By Lizbeth Diaz
TAPACHULA, Mexico, Sept 15 (Reuters) – Hundreds of migrants marched along one of the main avenues of a southern Mexican state on Wednesday, where thousands have been held back by authorities in their attempt to cross the country to arrive, mostly , to the border with the United States.
Shouting “we are not criminals, we are international workers”, the migrants, mostly from Haiti, traveled a road from Tapachula, in the southern state of Chiapas – on the border with Guatemala – where they have been stranded in some cases for months waiting for paperwork. migratory.
Many of them come from Brazil and Chile, where they arrived long ago, fleeing the poverty of the Caribbean island, hit by earthquakes, the coronavirus pandemic and social and political unrest.
The massive presence of migrants has overwhelmed Tapachula and thousands of them live and sleep in the open on the streets, going hungry and suffering due to the impossibility of being treated at the Siglo XXI migratory station, which despite being the largest in the country can only host just under 1,000 people.
“We are begging them to let us leave Tapachula, they are starving us (…) migration mistreats us, hits us and they have not helped us with anything,” said Juliana Exime, a 30-year-old Haitian, who told Reuters who has been in that city for two weeks.
The woman denounced that the state Mexican Commission for Aid to Refugees (Comar) does not speed up its procedures to continue on its way to the north of the country. “They are liars (…) We are sleeping on the street, in the rain, we are getting sick, they want to kill us and even more with that disease,” he said in reference to COVID-19.
“WE ARE VERY AFRAID”
Migration officials and military personnel have been denounced for containing with great violence the growing migratory flow that enters the south of the country, especially from Central American countries that are plagued by poverty and violence.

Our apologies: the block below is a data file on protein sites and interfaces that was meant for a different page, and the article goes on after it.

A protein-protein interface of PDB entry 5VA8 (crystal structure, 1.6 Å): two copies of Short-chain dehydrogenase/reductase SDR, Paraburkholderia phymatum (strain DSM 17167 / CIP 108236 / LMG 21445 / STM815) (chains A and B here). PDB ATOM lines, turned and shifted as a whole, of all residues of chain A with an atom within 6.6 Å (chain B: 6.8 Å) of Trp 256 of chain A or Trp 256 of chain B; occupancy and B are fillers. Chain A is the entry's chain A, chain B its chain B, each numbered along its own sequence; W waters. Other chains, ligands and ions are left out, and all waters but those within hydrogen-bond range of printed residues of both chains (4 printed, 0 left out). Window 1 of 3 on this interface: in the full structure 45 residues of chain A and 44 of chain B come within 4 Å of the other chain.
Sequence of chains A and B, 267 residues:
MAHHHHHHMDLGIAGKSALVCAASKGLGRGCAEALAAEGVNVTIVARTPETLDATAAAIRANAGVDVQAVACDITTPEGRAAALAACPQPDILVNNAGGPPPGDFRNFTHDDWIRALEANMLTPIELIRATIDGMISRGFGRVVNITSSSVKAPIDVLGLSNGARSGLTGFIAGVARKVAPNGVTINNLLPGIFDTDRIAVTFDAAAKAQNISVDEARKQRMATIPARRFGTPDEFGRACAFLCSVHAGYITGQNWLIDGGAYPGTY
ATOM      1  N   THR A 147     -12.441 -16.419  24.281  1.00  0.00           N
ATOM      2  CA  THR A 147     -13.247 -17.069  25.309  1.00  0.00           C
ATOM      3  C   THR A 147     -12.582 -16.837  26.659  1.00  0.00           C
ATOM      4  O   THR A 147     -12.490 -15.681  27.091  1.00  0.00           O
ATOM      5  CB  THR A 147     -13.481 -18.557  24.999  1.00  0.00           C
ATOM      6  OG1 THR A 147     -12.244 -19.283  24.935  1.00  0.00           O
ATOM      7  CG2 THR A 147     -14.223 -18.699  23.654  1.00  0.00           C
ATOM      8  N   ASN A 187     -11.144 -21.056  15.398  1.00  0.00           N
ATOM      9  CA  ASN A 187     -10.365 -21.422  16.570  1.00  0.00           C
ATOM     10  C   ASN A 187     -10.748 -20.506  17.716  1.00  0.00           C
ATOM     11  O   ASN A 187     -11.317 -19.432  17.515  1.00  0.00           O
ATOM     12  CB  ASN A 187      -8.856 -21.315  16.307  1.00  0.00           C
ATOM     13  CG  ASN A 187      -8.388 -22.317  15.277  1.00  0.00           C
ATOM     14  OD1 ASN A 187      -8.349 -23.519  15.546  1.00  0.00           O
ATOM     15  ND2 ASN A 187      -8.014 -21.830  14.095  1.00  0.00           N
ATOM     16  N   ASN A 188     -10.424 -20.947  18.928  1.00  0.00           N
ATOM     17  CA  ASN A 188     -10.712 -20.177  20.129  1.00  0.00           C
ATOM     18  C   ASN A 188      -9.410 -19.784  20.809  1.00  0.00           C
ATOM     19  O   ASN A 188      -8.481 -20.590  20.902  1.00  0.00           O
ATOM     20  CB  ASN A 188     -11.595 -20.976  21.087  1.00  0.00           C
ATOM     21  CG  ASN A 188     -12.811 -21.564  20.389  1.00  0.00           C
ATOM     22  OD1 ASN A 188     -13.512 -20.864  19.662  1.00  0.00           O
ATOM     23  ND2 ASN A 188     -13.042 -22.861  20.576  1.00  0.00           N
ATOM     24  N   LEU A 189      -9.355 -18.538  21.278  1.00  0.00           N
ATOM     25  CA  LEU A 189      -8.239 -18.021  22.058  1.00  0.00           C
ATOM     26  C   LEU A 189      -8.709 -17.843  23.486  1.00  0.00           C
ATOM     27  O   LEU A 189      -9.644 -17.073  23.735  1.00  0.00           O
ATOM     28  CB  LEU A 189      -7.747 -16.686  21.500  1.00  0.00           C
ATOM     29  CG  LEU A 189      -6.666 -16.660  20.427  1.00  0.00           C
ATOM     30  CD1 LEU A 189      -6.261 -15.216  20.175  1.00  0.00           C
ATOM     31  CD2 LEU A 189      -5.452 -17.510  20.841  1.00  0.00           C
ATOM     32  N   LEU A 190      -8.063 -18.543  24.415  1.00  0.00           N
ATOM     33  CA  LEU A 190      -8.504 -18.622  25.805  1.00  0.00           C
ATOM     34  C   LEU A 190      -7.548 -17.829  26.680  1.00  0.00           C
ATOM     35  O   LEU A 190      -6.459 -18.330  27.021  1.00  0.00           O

“We want them to let us go where we can work, we don’t want to go to the United States, we want an opportunity,” said Ana Leslie Martin’s, a 48-year-old Honduran, who claims to be sleeping on the street with children and grandchildren.
“We are very afraid,” said the woman who left Honduras with her family after her husband, who worked as a taxi driver, received death threats if he did not pay extortion, known as a “war tax.”
The United States has asked Central Americans not to undertake the dangerous journey north to try to cross into its territory in the hope of achieving better living conditions. It has also pressured the government of Mexican President Andrés Manuel López Obrador to contain them.
Joe Biden’s arrival in power in January also brought a record rise in the number of Central American migrants attempting to cross into the United States undocumented, as well as cases of minors traveling alone whose arrests while crossing the border have reached highs of 20 years in the last few months.
Mexico has deployed security forces, including the heavily militarized National Guard, to blockade groups of migrants, which include entire families and children in their arms.
Human rights defenders have warned about the risks run by the tens of thousands of migrants crammed into Mexico’s northern and southern borders, where they are often kidnapped, killed or victims of scams. (Written by Ana Isabel Martínez, edited by Adriana Barrera)